Caring Cross Spins Out Biomanufacturing Company Vector BioMed
A spin-out of Caring Cross, newly-launched Vector BioMed brings Boro Dropulić one step closer to his dream of bringing affordable cell and gene therapy treatments to the market.
Based in Gaithersburg, Vector BioMed is the first B Corp to be spun out of Caring Cross, a non-profit organization dedicated to accelerating the development of advanced medicines and enabling access to cures for all patients. Caring Cross is developing cell therapy treatments for HIV and other diseases, including various oncology indications and the blood disorders sickle cell disease and beta-thalassemia. The organization intends to develop cost-effective therapies that will be passed along to patients. Dropulić is Executive Director of Caring Cross and will serve as Chief Executive Officer of the newly-established Vector BioMed.
Dropulić is well-versed in the development of Lentiviral vectors. He has more than three decades of experience in the design, development, manufacturing, clinical translation, regulatory, clinical implementation, and commercialization of Lentiviral vector technology. At the University of Pennsylvania, Dropulić and his colleagues first demonstrated the safety of lentiviral vectors in humans.
Dropulić also founded the company Lentigen, which developed the lentiviral vector used to produce Novartis’ CAR-T cell therapy, Kymriah, the first such therapy approved by the FDA.
Dropulić believes Vector BioMed’s approach to biomanufacturing will offer a solution to the industry’s current vector supply bottleneck through its “at scale” tactic. Dropulić pointed to the success of CAR-T treatments for cancer, as well as gene therapies for rare diseases. Two of the four FDA-approved gene therapies are lentiviral vector-based approaches. Both of those therapies approved in 2022 were developed by bluebird bio for cerebral adrenoleukodystrophy and beta thalassemia. Dropulić said that success has bred an “exponential demand” for manufacturing capacity and reagents, notably custom lentiviral vectors, which are the preferred method for delivery of genes into therapeutic cellular populations.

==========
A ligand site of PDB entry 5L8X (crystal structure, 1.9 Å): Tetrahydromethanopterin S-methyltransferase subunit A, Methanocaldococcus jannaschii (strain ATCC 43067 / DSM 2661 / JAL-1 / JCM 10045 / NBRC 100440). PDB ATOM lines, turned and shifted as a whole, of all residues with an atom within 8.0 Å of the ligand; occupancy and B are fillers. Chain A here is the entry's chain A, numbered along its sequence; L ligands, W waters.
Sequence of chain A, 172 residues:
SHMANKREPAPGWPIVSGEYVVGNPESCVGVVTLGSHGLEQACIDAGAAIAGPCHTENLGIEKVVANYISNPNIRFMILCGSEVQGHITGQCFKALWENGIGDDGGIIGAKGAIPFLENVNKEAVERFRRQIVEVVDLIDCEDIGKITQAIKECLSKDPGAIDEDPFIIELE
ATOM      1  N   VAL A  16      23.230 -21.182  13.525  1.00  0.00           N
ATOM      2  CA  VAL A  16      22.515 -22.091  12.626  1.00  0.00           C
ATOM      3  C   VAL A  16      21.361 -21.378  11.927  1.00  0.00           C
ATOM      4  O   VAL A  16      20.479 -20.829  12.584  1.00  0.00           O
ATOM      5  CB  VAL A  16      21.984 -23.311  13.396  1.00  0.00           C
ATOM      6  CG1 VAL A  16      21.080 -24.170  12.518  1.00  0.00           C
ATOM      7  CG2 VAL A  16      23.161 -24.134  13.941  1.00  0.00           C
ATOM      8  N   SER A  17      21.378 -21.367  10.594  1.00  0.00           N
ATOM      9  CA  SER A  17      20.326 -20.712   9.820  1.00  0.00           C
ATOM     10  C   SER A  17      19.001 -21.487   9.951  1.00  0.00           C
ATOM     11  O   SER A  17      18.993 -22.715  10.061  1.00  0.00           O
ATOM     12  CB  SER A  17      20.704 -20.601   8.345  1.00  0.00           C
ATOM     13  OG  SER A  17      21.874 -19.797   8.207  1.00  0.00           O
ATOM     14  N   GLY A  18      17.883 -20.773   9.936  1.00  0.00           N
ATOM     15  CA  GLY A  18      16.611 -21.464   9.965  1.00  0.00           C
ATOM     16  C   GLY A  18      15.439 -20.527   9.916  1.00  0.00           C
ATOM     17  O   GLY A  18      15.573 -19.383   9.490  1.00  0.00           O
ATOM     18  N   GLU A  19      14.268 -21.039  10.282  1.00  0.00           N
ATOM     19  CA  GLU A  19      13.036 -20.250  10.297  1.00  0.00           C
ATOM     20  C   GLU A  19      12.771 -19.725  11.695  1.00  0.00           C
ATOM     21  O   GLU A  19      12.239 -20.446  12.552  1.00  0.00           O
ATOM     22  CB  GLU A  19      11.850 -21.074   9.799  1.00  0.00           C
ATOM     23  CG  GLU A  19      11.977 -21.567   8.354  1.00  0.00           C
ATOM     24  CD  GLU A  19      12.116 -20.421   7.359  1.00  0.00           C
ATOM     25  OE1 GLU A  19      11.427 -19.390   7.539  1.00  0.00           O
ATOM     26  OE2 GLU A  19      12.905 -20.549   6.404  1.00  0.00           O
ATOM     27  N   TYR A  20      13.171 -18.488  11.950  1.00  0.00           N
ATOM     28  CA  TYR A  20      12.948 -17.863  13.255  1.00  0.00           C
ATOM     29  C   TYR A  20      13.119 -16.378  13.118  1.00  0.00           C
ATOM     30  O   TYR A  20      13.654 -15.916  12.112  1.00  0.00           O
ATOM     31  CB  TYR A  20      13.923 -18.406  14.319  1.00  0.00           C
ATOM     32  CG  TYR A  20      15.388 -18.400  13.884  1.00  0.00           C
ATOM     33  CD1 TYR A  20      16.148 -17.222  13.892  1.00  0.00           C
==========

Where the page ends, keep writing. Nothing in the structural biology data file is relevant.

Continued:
Dropulić said there is currently an 18–24-month backlog for lentiviral vector manufacturing services. Vector BioMed will address the demand due to its position to offer improved solutions that include algorithm-optimized vectors, which are able to ensure “superior vector titer and function,” he said. Additionally, the company can provide a platform serum-free suspension vector manufacturing process suitable for rapid clinical development and scalable for commercialization, he said.
Biomanufacturing is a cornerstone industry in the Maryland life sciences ecosystem. Dropulić said the newly-launched Vector differentiates itself from other companies due to its “specialization as a solution provider.” He said Vector BioMed has a platform technology and process that will rapidly supply its partners with high-titer Lentiviral vectors.
“All that a partner needs is to tell us the gene they want to deliver, what cell type they want to deliver to, and the disease they are targeting. Vector BioMed then uses its experience and proprietary algorithms to develop and manufacture the most optimal Lentiviral vector to meet the needs of the desired therapeutic candidate,” said Dropulić.
Beyond that, Dropulić said Vector BioMed provides its partners with a scalable manufacturing process. He noted that resources are wasted when companies must acquire a large lot of GMP vector, even if that is only to satisfy the need for a smaller amount, such as in early- to mid-stage clinical trials.
“Vector BioMed aims to transform the industry by providing algorithm-optimized, high-titer, and high-quality Lentiviral vectors for partners that seek to move quickly to clinical trials and commercialization. Our team has decades of experience manufacturing lentiviral viral vectors, providing tremendous value for our partners,” he added.
“Now is the perfect time to launch our business. With the FDA granting approval of several gene therapy products, there is now a tremendous demand for the manufacture of lentiviral vectors, which are critical for clinical trials and commercialization.” Vector BioMed’s launch is supported by a first round of funding led by Viking Global Investors and Casdin Capital. Financing from the first round will be used to accelerate the company’s commercial operations by providing clients with rapid access to high-quality lentiviral vectors. The company will also provide “turnkey solutions” for vector design and optimization for clients. Vector BioMed received the first tranche of $7.5 million in funding. An additional tranche of $7.5 million is expected to follow.